The coronavirus pandemic has steered the economy into a recession. In Texas, the state’s unemployment rate remains nearly double what it was at the start of the year, and nearly 3.5 million people have filed for unemployment relief since mid-March. The week ending September 12, a total of 49,644 Texans filed initial applications for unemployment relief. On Aug. 6, the Federal Reserve Bank of Dallas said the state will recover some of the lost jobs during the rest of the year, “but not enough to overcome the sharp declines in March and April.”
Texas’ sales tax revenues — the largest source of funding for the state budget — have created a shortfall that officials will have to fill.
The state’s outdated and understaffed unemployment insurance office has left countless Texans confused and without unemployment benefits. An extra $600 weekly unemployment payment that was part of a federal relief bill expired in July. In August, the state received federal funding to provide an extra $300 every week for people who have lost their jobs. However, nearly 350,000 unemployed Texans didn't qualify for the extra benefit, and the payments ended in September.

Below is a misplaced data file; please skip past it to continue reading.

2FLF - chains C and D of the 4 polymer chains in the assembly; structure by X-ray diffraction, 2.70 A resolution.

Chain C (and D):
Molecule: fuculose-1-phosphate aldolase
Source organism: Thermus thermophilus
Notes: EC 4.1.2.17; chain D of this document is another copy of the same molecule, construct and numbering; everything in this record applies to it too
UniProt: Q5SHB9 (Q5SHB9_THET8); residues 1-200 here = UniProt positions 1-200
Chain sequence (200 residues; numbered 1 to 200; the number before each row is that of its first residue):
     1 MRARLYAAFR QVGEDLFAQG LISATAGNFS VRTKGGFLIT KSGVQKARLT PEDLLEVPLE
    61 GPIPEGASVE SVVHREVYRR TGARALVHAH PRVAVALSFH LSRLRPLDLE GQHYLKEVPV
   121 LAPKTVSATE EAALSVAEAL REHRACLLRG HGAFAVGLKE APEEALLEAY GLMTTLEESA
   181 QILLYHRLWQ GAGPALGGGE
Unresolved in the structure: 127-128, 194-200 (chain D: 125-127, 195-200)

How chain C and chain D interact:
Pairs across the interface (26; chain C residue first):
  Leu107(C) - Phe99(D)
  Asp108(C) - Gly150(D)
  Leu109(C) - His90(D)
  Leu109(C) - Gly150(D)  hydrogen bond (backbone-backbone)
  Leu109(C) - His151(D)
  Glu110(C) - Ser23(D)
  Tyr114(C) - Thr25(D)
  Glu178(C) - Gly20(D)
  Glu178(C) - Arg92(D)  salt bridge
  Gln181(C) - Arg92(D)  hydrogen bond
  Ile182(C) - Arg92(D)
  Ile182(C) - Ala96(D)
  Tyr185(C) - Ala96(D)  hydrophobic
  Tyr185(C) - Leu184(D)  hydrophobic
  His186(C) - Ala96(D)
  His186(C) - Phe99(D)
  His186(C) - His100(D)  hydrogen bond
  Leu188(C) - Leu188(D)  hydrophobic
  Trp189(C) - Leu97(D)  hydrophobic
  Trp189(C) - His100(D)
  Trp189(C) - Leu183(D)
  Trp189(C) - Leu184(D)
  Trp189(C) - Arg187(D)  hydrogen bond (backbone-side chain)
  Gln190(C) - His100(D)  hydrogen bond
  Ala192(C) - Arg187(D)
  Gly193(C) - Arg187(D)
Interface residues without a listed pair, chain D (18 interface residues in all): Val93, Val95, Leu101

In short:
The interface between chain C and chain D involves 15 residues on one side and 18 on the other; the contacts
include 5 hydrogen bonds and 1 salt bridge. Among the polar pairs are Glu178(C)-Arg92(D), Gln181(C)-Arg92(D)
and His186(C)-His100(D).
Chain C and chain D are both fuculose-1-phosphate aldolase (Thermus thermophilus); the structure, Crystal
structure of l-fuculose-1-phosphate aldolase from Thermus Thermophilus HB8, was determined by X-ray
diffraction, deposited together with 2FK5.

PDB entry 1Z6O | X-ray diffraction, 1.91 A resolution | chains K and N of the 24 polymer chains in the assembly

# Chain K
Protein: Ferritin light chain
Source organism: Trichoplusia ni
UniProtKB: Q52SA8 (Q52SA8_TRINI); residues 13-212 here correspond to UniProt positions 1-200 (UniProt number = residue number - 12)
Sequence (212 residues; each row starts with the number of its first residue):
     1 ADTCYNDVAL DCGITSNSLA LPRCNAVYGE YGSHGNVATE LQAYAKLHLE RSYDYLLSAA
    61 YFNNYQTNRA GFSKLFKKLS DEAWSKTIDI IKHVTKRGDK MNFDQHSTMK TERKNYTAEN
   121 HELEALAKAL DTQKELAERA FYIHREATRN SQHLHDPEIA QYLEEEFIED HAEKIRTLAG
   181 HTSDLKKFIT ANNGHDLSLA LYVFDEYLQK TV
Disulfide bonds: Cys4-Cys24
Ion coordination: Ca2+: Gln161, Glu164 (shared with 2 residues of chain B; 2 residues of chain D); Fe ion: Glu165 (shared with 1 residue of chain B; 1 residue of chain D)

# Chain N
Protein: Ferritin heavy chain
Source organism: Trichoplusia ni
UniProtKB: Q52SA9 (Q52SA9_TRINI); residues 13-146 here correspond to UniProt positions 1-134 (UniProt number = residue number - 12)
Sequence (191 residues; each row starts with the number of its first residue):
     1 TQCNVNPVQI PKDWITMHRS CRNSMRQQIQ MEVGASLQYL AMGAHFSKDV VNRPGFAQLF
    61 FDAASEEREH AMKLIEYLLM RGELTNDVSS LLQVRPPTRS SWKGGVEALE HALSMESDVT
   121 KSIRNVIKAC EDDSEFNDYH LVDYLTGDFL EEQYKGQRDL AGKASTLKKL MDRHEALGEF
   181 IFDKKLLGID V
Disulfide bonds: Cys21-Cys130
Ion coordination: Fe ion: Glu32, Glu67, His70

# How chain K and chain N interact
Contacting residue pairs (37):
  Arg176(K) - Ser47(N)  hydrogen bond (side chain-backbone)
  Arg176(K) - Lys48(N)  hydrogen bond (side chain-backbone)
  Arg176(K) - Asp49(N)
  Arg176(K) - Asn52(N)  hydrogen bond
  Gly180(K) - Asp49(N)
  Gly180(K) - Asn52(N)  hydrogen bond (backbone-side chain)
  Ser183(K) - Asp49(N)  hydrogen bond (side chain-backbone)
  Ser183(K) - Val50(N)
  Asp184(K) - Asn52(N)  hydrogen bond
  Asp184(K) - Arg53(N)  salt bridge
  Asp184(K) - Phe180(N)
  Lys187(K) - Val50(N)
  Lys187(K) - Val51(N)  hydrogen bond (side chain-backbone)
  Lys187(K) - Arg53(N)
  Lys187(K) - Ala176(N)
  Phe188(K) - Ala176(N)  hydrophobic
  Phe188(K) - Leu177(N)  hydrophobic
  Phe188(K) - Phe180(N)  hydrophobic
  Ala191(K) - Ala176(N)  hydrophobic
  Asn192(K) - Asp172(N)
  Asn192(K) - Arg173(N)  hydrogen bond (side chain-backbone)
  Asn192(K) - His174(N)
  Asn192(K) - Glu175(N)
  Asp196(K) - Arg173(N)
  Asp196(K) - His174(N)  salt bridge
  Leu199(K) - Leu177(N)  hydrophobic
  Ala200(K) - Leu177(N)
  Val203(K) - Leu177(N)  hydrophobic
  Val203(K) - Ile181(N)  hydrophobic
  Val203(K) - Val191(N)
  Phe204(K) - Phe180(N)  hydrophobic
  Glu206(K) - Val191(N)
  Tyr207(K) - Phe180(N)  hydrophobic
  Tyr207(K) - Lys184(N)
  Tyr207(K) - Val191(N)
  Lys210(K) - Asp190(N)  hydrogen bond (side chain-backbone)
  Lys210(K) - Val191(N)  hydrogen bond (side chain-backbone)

When eviction moratoriums were lifted in July, unemployed renters faced a system that housing attorneys — and some eviction judges — say is already stacked against tenants. In September, the federal government announced a nationwide eviction moratorium that could protect millions of Texans from being evicted.
Here’s how many Texans are filing for unemployment relief
The week ending September 12, a total of 49,644 Texans filed initial applications for unemployment relief. This is the lowest number of weekly initial applications filed since mid-March. Since mid-March, nearly 3.5 million Texans have applied for unemployment insurance, more than in all of 2019. The Texas Tribune is tracking the number of out-of-work Texans filing for unemployment relief with the Texas Workforce Commission each week.